“We’ve got to live,” he said, his eyes focused on some far away point in the darkening horizon, “no matter how many skies have fallen.”
Alibeel always quoted his favorite authors. As if he were afraid time would erase them and parts of his soul would die along with their memories.
There was a melancholy in his voice that she picked up immediately, but knew she couldn’t resolve its cause. The wind gently blew against his hair like cattails near the water. She didn’t remember a time when he’d ever been so disheveled as he was then. His coal colored hair was longer, like his beard. He kept the beard trimmed almost to a point at his chin. He always rambled about heritage and how he wanted to reflect who his family was before the Great War.
The Great War.
Alibeel’s entire family had been assassinated in the days before the fighting broke out. His father was in parliament as were his uncles. Alibeel had just begun his own efforts in gaining political clout when everything crumbled. He watched his entire family get slaughtered while he was tied to a cross that was hung in their foyer. He watched his entire family get slaughtered while he was tied to a cross that was hung in their foyer.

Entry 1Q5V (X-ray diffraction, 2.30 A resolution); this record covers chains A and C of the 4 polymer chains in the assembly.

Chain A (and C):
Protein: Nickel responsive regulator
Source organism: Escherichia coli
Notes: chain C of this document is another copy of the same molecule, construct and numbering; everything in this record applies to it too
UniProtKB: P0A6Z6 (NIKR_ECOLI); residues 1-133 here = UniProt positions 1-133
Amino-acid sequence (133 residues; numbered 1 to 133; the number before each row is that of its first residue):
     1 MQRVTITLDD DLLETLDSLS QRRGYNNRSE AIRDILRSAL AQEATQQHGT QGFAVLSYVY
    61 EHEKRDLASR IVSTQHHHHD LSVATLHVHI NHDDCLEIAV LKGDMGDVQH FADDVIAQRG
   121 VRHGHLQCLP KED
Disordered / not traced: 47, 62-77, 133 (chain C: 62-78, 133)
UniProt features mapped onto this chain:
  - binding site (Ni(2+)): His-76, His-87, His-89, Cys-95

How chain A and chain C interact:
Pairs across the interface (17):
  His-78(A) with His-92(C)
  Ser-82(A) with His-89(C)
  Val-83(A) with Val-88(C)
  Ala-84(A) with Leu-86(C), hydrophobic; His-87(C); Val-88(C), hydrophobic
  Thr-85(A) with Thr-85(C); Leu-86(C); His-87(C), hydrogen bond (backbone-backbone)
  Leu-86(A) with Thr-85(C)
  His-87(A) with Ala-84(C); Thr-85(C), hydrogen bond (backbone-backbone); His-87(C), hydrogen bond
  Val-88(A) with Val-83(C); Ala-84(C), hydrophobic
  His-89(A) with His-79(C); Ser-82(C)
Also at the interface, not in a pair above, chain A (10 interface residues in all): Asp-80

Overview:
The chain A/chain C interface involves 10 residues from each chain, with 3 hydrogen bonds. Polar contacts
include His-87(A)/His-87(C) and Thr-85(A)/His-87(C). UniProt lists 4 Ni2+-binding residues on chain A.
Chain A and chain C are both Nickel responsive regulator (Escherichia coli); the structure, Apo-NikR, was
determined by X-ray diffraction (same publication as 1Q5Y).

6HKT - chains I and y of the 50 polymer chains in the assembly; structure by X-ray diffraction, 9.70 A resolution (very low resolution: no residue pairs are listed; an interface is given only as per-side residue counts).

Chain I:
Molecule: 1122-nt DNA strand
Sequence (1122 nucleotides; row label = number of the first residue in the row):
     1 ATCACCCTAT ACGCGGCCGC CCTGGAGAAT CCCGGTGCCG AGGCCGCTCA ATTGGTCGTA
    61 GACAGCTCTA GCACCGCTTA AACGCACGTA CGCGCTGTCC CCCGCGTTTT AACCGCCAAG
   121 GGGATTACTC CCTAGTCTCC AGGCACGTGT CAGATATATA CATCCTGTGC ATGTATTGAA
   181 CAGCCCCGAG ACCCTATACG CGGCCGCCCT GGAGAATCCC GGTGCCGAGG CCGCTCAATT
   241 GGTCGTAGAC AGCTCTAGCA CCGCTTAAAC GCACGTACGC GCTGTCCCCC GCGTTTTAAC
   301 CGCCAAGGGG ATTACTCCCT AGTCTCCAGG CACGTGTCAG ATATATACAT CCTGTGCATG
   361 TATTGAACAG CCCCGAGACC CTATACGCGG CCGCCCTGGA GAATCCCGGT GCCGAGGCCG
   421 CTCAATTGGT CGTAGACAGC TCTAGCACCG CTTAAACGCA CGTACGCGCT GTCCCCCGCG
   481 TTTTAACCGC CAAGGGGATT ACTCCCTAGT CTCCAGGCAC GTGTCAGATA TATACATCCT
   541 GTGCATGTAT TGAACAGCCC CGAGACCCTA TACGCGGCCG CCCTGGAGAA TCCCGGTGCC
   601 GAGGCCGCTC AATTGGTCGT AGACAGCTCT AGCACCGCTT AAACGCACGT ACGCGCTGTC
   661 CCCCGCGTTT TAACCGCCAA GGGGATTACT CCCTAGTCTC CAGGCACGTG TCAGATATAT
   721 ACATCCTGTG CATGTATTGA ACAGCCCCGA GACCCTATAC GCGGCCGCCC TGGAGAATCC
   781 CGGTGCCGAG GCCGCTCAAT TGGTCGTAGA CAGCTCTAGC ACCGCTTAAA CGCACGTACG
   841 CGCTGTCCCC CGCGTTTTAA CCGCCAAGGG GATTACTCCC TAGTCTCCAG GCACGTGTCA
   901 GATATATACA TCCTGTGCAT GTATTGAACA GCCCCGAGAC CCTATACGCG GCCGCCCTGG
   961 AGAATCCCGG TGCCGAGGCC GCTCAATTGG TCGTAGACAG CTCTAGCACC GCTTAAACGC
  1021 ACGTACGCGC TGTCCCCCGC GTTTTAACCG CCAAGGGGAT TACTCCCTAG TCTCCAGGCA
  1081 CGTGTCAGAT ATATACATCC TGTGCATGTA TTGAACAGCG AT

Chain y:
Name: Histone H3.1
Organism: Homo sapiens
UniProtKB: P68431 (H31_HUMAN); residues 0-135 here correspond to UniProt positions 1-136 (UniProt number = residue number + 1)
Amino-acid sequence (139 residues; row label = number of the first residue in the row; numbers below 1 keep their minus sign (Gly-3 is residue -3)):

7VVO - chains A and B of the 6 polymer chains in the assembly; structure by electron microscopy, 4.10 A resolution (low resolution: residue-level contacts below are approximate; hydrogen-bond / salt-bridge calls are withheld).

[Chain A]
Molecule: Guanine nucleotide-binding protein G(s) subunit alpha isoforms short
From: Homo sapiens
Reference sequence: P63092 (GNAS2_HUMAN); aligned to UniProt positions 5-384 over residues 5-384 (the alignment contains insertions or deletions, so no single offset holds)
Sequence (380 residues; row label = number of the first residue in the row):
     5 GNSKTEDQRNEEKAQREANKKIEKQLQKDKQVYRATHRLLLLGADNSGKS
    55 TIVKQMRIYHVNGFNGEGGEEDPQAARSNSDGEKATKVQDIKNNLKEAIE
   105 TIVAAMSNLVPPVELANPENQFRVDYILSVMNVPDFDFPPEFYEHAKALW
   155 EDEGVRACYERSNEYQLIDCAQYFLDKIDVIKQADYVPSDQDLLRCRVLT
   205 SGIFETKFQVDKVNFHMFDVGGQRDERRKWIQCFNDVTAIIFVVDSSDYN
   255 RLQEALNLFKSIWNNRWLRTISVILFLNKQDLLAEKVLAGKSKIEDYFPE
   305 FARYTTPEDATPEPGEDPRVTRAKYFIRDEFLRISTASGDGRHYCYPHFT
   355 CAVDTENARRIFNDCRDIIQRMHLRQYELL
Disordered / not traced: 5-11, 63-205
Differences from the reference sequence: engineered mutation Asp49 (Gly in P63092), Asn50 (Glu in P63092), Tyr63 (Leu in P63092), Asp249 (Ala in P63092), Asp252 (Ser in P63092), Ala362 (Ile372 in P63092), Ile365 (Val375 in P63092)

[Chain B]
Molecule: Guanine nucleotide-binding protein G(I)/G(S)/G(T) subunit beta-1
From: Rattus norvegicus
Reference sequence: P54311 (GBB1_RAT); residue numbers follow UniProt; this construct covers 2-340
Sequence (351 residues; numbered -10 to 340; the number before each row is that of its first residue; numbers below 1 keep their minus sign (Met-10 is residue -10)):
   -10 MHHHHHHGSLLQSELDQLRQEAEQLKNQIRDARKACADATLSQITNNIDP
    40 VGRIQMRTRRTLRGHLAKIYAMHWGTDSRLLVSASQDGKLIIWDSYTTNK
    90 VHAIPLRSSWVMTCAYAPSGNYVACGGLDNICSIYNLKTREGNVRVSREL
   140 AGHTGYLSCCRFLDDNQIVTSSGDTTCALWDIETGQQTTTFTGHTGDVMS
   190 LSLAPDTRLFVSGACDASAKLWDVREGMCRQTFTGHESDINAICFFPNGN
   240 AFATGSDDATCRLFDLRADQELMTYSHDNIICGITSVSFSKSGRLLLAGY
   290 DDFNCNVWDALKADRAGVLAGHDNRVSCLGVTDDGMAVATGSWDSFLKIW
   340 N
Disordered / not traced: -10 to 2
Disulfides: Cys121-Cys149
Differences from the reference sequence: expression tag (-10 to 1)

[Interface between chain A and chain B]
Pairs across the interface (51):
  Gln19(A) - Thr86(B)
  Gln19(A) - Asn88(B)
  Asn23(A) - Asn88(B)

He wasn’t even Christian. Neither was the opposition, though they claimed it.
She watched him relive those moments in his mind while he fingered at the gravel on the ground where he sat. The whole world was in front of them, but he could still only look back. She pulled her knees close to her chest and watched the first star manifest in the darkening sky.
“It’s going to be okay, Ali,” she sighed, “it has to be. There is a plan. Even if we don’t know it yet.”
Alibeel wanted to scoff at her. He wanted to chide her for her naiveté and unrealistic expectations. He wanted to, but he didn’t. Deep down, he hoped she was right. And even if she wasn’t, it was nice to finally be around goodness and light for a change.
And Ali wasn’t going to be the one to put out her light.